Presentation Reflection Walk | Acknowledgement of Country


Acknowledgement of Country

Audio: Rosilee Smith (Class of 2024), who is a part of the Noongar Nation and Makayla Fazackerley (Class of 2024), who is from the Tasman Peninsula and is a part of the Pydairrerme Nation.

Kaya Noonakoort

Hello Everyone

Wandjubirdiya, Wandjumaaman, yoka, koolangka

Welcome visitors, welcome men, women and children

Ngala kaadatjnidja Noongar Boodja

We acknowledge this is Noongar Country

Over the green grass the bobtails roam and like the flight of the boomerang, the magpies flies across the river and feeds on the sweetness of the banksia

This is the land of the crow and cockatoo dreaming.

We pay our respects to their Elders–past, present and future, for they hold the memories, culture and hopes of Indigenous Australia.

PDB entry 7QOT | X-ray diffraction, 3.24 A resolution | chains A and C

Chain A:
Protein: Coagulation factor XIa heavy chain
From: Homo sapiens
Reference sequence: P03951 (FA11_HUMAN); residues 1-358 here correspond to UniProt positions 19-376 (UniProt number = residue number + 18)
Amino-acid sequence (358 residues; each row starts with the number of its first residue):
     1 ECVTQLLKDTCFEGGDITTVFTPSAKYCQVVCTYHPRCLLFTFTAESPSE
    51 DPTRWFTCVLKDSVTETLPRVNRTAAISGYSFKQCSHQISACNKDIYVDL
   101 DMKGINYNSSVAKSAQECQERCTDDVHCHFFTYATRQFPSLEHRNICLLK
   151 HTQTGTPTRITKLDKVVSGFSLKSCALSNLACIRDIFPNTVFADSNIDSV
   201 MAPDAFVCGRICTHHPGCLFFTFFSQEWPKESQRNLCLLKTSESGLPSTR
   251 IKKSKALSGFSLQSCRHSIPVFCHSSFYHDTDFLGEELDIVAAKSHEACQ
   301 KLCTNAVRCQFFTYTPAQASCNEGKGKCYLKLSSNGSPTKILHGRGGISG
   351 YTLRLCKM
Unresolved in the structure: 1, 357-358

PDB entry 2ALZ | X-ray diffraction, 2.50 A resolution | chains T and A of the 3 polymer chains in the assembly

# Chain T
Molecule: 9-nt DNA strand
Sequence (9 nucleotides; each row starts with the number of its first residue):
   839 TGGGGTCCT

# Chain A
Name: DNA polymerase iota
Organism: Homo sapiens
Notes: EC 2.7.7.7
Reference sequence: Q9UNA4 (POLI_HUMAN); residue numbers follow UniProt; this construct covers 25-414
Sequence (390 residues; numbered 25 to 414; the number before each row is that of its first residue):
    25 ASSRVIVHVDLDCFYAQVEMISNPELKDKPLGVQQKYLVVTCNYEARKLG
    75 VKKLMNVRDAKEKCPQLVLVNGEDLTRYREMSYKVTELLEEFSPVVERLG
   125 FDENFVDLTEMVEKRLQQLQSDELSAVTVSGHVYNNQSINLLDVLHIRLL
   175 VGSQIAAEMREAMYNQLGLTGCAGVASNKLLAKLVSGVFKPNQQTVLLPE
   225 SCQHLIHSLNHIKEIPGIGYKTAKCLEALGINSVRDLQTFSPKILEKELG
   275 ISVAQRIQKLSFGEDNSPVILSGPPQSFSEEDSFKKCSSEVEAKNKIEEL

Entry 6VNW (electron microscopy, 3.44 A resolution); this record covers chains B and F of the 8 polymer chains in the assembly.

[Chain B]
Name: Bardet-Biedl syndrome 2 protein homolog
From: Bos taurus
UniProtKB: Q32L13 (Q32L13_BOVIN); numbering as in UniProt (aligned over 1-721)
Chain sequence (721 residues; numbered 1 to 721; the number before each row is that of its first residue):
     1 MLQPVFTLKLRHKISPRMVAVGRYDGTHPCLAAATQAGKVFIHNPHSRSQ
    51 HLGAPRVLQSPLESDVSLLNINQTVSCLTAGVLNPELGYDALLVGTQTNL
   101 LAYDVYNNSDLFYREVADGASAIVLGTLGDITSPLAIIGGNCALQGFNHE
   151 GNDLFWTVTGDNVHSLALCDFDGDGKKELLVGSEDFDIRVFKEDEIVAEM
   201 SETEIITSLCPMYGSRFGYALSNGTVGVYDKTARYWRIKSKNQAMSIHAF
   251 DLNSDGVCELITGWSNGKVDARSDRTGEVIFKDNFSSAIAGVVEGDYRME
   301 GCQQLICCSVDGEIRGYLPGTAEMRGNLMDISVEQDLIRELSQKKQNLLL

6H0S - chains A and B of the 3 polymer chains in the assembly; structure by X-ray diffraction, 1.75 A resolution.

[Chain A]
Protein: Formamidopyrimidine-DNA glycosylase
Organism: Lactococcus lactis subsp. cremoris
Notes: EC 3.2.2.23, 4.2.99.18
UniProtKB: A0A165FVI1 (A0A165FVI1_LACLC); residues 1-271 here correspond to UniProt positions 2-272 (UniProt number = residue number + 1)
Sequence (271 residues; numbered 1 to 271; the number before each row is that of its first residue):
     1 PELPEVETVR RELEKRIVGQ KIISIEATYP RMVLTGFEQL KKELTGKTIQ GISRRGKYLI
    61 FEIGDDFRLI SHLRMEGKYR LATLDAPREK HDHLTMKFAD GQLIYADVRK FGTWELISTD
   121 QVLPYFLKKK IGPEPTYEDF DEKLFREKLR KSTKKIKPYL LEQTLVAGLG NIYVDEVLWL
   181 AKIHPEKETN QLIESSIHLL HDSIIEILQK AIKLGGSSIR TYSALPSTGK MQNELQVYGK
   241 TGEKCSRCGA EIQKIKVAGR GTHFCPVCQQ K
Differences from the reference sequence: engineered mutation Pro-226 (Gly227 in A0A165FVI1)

Collaborative Artwork

This collaborative art piece was created in 2021 by Year 10 Outdoor Education Students, ably instructed and inspired by Grace Comeagain, a Yamatji Wongi woman, from Urban Indigenous

Smoking Ceremony of the Albeus Fahey Building (November 2021)

Smoking ceremonies are a common practice in many different cultures, and they are essentially for the same purpose, a cleansing or purification of people, place or space. This ceremony might be part of a welcoming ceremony for visitors cleansing them of bad spirits or it could be used to purify a new building before being occupied. In some instances, a building or place where a person has died may require a smoking before people enter and re-use the building again. The smoking at Iona Presentation College was to smoke a new building, but because the building was occupied the smoking was done outside and included a smoking ceremony for staff and students. Materials used for the smoking included jarrah for the fire and coals and leaves from the marri tree (red gum Corymbia calophylla) and wonil (peppermint gonis flexuosa).
Professor Simon Forrest Nyoongar Elder